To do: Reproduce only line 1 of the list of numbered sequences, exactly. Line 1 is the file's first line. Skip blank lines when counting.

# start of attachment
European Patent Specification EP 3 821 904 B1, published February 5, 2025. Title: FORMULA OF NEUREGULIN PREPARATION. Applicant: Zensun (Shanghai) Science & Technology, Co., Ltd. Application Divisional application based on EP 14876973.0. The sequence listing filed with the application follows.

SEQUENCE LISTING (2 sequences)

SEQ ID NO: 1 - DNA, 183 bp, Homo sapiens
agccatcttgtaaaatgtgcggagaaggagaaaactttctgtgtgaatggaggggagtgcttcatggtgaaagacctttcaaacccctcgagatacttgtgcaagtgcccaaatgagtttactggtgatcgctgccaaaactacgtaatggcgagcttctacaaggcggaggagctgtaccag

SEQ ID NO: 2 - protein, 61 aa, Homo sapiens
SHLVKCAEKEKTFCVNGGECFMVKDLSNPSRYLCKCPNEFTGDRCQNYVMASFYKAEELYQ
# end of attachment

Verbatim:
European Patent Specification EP 3 821 904 B1, published February 5, 2025. Title: FORMULA OF NEUREGULIN PREPARATION. Applicant: Zensun (Shanghai) Science & Technology, Co., Ltd. Application Divisional application based on EP 14876973.0. The sequence listing filed with the application follows.